§ 1. Mr. Forman
asked the Secretary of State for Employment what action his Department intends to take in the light of the document "Towards a Comprehensive Manpower Policy" put out by the Manpower Services Commission.
§ The Secretary of State for Employment (Mr. Albert Booth)
My Department will continue to collaborate closely with the Manpower Services Commission in developing longer-term manpower policies which support our economic and industrial strategies and which provide workers with the opportunities and services they need in order to lead a satisfying working life.
§ Mr. Forman
As it is estimated in the document itself that 1 million new jobs will need to be created between now and 1980, and as there are at present, on the most favourable estimate, only about 80,000 official training places, how can the right hon. Gentleman possibly be satisfied with the Government's efforts to date? Will he also kindly look at the experience of some of the other countries to which Labour Members are often pointing, such as Sweden and West Germany, to see how they do better, and whether there are some lessons for us?
§ Mr. Booth
There is no question of the Government being satisfied while we have the present appalling level of unemployment. We are studying not only the suggestions put forward in the report by the Manpower Services Commission—which, incidentally, supports the industrial strategy as a way of dealing effectively with unemployment—but also measures which have been effective in other countries. During the last recess I visited Norway, and I shall be making other visits to talk with Secretaries of State responsible for employment in other countries to see whether we have anything to learn from them, although our recent studies have shown that they may have something to learn from us as well.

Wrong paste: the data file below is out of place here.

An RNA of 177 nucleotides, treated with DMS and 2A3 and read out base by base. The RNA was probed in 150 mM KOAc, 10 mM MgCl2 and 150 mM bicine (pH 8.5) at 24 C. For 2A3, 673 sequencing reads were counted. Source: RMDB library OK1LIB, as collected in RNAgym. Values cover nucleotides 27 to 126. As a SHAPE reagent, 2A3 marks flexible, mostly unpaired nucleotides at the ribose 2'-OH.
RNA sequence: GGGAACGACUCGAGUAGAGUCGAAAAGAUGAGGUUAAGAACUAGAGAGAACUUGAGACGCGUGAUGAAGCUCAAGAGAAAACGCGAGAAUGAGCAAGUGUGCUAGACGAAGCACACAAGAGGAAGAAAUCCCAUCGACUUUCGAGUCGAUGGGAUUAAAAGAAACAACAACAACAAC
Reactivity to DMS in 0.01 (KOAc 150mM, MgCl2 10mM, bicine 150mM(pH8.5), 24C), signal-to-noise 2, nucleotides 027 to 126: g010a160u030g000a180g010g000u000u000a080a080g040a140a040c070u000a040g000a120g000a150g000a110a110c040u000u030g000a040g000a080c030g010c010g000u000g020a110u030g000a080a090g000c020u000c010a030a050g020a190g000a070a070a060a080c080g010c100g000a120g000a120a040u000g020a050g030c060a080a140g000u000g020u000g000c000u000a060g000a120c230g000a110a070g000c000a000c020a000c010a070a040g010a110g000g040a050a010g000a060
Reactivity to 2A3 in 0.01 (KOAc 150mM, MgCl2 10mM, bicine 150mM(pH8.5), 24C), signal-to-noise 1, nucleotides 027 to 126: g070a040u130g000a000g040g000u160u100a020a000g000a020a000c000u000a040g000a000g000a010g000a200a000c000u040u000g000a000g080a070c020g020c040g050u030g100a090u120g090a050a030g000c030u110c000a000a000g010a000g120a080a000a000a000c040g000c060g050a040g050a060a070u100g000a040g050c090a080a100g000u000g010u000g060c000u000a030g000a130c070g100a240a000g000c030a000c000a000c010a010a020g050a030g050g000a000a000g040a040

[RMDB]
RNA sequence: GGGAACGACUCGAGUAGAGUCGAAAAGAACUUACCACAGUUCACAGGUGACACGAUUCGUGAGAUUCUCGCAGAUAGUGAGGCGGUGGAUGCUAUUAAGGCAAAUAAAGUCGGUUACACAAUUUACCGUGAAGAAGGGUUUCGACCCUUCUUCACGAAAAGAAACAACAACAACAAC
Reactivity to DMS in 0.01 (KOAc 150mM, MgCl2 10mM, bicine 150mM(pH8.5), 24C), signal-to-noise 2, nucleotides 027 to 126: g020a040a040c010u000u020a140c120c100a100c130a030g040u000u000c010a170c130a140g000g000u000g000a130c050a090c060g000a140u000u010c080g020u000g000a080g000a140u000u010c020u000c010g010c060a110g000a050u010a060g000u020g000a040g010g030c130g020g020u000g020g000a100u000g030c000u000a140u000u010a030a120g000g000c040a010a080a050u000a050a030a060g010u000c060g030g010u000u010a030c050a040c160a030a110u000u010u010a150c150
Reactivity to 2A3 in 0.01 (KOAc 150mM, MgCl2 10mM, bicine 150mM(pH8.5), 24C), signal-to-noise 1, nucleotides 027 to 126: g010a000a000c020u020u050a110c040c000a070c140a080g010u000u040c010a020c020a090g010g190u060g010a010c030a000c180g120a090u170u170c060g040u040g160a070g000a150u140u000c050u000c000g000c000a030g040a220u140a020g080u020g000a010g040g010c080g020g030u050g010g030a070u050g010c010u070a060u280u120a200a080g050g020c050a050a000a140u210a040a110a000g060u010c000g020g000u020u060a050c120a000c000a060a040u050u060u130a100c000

§ Mr. Hooley
Is my right hon. Friend paying particular attention to the problem of the training and employment of girls and women in industry? Is he aware that 205 the decision of his right hon. Friend the Secretary of State for Education and Science to slash teacher training will, every year, block the way for about 40,000 girls aged 18 or 19 who might reasonably have expected on past experience to go into teacher training courses and will now have to look elsewhere?
§ Mr. Booth
I very much agree with the import of my hon. Friend's question, which suggests that this is a very serious training problem. The Training Services Agency has identified this as a high priority area, and through the agency we shall be working on ways of ensuring an increase of training facilities for girls.
§ Mr. Hayhoe
Is it not true that the Manpower Services Commission, which is seeking to persuade others to join in the work experience scheme, is prevented, as was reported in The Times yesterday, by the action of Civil Service unions from participating in the scheme itself?
§ Mr. Booth
No. My understanding of the situation is that the Manpower Services Commission would like to see a much faster take-up of the work experience opportunities, but it is very satisfied with the quality of the schemes that have now been introduced. If I have any evidence whatsoever of any action on the part of Civil Service unions or any civil servants that would hinder the development of the work experience scheme, which I should like to see going ahead faster, I shall act on it right away.
§ Mr. Bulmer
What research is being done within the right hon. Gentleman's Department on the longer-term problems of finding jobs for school leavers? Will he confirm that some such work is being done in his Department?